Jean Fisher writes: "Webb works, through the visual-verbal pun, the anagram and the portmanteau word which more often than not conceals a sexual meaning. They are the hinge; what Duchamp called a 'corridor of humour' by which our expectations of language and meaning are defamiliarized and experience is opened to the play of phantasy."
Amongst other works chosen for this exhibition the artist will exhibit the series: "Section D'Or", together for the first time. Webb refers to these objects as 'doors'. As he writes in an essay to be published shortly: "Thinking of the doors that I make specifically: they lean against the wall because their frames are absent. And I think of the absent frame as a form of metaphysical bracketing. Even though it is no longer present it nevertheless continues to frame the door simply because the door is a door.... albeit a door that can neither be opened or closed. Beyond this they are exactly what their names - in English- suggest. Gratuitous and tautological. So why a door? Certainly not for reason of its material nature. Not because of its easily identifiable form. Not because it is made of wood... or metal. Not because it is ergonomically sound...hinged and hung...fastened and functioning. But because it makes possible passage between the inside and the out. It has the power to give or deny access; make or block our passing from here to there. "The soul of the commonest objects," Joyce wrote, "the structure which is so justified, seem to us radiant. The object achieves it's epiphany."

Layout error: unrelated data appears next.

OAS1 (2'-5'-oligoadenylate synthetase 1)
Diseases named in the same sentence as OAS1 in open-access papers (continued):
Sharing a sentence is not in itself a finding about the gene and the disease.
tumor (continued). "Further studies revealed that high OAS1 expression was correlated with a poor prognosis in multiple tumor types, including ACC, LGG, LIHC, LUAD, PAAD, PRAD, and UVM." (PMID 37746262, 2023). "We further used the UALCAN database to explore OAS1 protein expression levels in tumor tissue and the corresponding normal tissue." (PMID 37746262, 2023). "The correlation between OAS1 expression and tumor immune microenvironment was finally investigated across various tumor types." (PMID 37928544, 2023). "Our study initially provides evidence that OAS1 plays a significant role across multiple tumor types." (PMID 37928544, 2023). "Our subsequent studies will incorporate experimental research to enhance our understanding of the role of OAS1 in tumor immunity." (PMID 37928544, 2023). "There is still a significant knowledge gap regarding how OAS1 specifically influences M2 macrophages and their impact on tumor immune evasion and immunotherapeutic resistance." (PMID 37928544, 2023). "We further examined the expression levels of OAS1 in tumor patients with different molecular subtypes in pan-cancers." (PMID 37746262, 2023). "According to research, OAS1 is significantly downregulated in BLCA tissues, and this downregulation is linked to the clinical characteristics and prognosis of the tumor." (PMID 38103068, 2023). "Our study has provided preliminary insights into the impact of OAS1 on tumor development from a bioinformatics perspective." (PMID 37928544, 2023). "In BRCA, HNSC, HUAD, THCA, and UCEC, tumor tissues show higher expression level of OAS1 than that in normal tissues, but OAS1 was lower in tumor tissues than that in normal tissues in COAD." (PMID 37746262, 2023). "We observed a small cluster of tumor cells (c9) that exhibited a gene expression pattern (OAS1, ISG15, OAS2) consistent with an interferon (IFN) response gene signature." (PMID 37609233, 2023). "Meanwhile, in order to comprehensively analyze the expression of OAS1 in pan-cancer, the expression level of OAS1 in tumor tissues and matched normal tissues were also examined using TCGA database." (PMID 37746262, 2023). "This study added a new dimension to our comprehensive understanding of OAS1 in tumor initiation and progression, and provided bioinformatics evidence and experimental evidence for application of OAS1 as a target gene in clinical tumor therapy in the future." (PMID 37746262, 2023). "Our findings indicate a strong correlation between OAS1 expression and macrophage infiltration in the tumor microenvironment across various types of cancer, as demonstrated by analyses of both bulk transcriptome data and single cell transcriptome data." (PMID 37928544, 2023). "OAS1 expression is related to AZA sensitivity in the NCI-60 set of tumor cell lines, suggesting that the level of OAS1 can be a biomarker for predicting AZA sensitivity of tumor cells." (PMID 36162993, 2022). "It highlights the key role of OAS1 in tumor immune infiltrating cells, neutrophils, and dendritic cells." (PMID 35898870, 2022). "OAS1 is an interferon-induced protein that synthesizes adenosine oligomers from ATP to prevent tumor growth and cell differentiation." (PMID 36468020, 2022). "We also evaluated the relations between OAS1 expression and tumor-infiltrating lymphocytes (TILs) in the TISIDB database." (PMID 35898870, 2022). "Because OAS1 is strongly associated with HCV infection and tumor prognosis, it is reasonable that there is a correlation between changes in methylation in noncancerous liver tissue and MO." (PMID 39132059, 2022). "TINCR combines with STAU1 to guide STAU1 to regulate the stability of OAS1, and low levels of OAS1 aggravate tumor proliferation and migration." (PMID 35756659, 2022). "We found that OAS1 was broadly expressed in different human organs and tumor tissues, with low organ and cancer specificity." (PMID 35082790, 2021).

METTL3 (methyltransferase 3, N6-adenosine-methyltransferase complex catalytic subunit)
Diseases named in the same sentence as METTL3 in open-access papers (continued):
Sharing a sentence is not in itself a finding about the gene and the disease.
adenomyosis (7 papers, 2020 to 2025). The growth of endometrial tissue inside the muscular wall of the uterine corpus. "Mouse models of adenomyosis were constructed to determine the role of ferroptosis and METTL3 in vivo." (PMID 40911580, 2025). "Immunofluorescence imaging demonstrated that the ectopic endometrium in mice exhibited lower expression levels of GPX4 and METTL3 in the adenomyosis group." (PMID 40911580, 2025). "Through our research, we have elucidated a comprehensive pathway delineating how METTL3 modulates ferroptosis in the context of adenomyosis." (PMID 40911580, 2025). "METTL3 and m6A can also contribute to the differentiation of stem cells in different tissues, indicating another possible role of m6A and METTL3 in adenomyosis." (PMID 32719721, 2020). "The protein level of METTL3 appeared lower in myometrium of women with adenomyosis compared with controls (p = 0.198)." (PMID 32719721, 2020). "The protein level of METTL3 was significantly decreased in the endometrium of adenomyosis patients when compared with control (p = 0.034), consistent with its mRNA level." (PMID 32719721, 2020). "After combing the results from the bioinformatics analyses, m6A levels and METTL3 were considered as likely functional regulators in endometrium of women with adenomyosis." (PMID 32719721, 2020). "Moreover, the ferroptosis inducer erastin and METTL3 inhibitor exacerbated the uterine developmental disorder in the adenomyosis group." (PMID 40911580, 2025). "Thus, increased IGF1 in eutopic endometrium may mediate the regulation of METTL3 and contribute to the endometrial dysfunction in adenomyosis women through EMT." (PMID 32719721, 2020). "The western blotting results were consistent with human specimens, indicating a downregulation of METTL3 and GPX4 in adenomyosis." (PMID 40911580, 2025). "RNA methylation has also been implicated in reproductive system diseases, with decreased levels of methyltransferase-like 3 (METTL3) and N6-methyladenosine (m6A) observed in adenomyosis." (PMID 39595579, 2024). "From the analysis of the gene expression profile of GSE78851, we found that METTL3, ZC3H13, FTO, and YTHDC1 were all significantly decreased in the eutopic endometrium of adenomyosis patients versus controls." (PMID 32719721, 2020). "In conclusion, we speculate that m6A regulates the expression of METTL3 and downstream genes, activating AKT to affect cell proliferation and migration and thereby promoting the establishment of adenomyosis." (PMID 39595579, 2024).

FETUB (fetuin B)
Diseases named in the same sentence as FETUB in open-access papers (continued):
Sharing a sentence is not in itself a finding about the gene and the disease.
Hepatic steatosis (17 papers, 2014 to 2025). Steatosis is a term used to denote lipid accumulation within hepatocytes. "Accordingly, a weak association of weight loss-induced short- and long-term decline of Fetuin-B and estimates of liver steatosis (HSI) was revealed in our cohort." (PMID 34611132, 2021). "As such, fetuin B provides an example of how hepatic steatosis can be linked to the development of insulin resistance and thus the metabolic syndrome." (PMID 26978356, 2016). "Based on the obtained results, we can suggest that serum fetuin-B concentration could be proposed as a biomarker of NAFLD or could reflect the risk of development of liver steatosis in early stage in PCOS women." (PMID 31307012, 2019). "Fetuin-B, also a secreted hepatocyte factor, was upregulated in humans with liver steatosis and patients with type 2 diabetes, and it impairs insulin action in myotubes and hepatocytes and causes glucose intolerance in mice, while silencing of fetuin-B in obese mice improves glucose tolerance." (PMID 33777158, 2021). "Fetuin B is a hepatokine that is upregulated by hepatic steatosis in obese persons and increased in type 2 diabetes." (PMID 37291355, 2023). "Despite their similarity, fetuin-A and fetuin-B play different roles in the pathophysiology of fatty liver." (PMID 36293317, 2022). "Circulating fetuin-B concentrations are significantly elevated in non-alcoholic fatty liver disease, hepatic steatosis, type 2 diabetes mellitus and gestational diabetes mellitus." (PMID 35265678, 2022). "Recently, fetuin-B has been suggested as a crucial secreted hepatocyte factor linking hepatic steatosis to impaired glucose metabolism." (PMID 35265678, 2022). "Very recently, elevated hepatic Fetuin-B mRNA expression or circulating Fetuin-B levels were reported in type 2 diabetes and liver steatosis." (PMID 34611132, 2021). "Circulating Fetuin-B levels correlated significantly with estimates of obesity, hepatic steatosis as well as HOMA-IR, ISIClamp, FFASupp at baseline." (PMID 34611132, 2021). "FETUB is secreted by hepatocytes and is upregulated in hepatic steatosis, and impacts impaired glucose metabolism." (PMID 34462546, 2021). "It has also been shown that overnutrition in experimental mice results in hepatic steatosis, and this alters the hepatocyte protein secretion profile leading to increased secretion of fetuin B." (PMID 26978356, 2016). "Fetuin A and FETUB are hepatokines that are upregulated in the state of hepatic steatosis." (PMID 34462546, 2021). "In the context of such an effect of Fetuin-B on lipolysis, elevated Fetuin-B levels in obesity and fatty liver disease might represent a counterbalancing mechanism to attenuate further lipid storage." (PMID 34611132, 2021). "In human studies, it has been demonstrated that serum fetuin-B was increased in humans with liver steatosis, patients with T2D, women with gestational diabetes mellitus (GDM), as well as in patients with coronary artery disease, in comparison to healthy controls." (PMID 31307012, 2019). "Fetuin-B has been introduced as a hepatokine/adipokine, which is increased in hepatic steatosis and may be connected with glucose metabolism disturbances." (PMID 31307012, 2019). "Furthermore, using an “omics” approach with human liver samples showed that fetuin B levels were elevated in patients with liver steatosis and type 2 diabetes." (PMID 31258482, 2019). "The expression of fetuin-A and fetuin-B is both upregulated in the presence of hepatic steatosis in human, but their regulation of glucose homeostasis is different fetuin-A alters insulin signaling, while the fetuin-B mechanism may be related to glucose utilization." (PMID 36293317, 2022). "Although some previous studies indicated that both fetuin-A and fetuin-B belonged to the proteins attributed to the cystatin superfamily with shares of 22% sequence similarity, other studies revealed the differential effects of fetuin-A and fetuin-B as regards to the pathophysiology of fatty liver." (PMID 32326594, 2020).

These sections of doors, then these facts and fissures, can only be radiantly what they are when they are named.
As Broodthaers said: "The language of forms must be united with that of words."
The obvious pundigrion, reference to the Divina Proportione of Luca Paciolo, an outright intention to anchor them in the art of the past.
These, my doors, are my attempt to enrich by illumination, that visible thing which is hidden within their inner darkness."
Andrew Webb lives and works in Brussels. Born in Warwickshire, England in the 1960's. He graduated from Goldsmith's College, University of London in 1987 with a bachelor of Arts Honours Degree in Fine Art.
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